Friday, July 2, 2010

Arts & Health Partnership at The Morrison Now Under Way

Last fall, I had the good fortune to witness dancer Jeanne Limmer conduct a movement workshop with a group of elderly ladies at a local nursing home. The 15 women were seated in a circle, most in wheelchairs. Many were suffering from dementia and some seemed unresponsive to what was going on around them.

Jeanne used simple movement exercises to engage these ladies in a wonderful hour of camaraderie, sharing, and a unique form of dancing. She began by throwing her arms in the air and saying, "My name is Jeanne. Tell me what your name looks like." Patiently, she went around the circle and asked that question: "Tell me what your name looks like."

One by one, each lady said her name and moved her body. Some made grand gestures, others made teeny, tiny movements with their hands or arms, and all but one of them participated.

Now that the ice had been broken, Jeanne asked them to tell a story with her. "Tell me about an important event in your life," she said. One woman said it was when she had married, and she clasped her hands over her heart. Jeanne had everyone mimic that movement. Another woman said that it was the birth of her child, and rocked an imaginary baby in her arms. Again, Jeanne had everyone mimic the movement. A third woman coyly batted her eyelashes and shrugged her shoulders in a gesture reminiscent of a teenage girl with her first boyfriend. "It was my first beau," she said. This movement was a little more difficult for everyone to pull off, but they moved their bodies and their faces in their versions of "first love."

By now, Jeanne had enough movements to construct a flowing story dance. Together, the women - seated in wheelchairs and chairs - moved their arms, hands, torsos and faces in a lovely dance depicting the special moments of love, marriage and birth that most had experienced many years before.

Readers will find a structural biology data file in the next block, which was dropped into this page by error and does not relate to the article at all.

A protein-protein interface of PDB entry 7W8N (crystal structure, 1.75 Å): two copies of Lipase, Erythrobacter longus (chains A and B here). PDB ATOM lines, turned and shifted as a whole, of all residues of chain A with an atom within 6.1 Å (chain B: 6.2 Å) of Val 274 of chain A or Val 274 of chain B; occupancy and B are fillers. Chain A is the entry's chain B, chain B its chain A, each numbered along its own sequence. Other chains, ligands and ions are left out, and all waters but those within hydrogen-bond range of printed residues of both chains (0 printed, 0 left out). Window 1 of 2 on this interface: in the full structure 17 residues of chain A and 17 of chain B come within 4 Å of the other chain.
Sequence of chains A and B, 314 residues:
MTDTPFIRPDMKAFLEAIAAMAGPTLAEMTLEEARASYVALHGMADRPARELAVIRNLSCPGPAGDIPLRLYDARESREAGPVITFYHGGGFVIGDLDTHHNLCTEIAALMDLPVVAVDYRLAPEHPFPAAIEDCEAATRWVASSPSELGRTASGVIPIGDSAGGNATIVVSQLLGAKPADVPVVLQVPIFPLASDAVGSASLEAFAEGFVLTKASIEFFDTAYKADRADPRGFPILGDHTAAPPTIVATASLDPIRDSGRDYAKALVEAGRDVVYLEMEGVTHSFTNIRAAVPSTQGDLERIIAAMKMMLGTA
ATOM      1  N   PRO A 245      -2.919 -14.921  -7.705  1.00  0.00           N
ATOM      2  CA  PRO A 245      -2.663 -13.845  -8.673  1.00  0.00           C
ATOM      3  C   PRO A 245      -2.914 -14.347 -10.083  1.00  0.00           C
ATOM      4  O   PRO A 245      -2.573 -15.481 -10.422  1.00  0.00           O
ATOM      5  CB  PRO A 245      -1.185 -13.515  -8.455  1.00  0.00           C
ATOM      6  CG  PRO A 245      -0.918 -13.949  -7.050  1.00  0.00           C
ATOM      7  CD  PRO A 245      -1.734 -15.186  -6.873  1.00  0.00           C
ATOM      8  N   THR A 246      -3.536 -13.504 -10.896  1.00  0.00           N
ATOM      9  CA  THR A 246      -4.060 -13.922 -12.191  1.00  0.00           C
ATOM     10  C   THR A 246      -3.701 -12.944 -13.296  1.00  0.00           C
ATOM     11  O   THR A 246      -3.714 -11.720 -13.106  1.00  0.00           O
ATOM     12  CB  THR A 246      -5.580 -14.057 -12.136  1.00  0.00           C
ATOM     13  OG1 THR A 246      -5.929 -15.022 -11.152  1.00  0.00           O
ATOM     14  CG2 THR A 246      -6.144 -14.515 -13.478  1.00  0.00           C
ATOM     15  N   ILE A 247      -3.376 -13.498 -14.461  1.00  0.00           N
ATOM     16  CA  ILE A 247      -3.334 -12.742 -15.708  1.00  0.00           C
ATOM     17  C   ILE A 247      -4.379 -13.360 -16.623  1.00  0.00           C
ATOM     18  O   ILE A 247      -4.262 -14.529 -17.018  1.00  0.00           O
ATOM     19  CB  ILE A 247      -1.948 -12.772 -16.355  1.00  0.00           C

By the time the workshop finished, the women were smiling, giggling, reaching out to touch Jeanne and ask questions - and very much more lively than when they had entered the room. It was a unique and uplifting experience for all involved.

These kinds of moments - where arts and health intersect in a positive and even transformative way - are what the Arts Alliance wants to create on an ongoing basis at nursing homes and senior centers around the North Country.

Our early successes, like the one just described - as well as a growing body of research around the country - confirm our conviction that in-depth arts programming could have a beneficial effect on both our region's elders and their care providers. The Morrison nursing home and assisted living facility in Whitefield was eager to partner with us to develop an Arts & Health program for their facility, beginning with four multi-day residencies this summer and early fall. We applied for and received a grant for partial funding for the project from the Arts in Health Care program of the New Hampshire State Council on the Arts and the National Endowment for the Arts.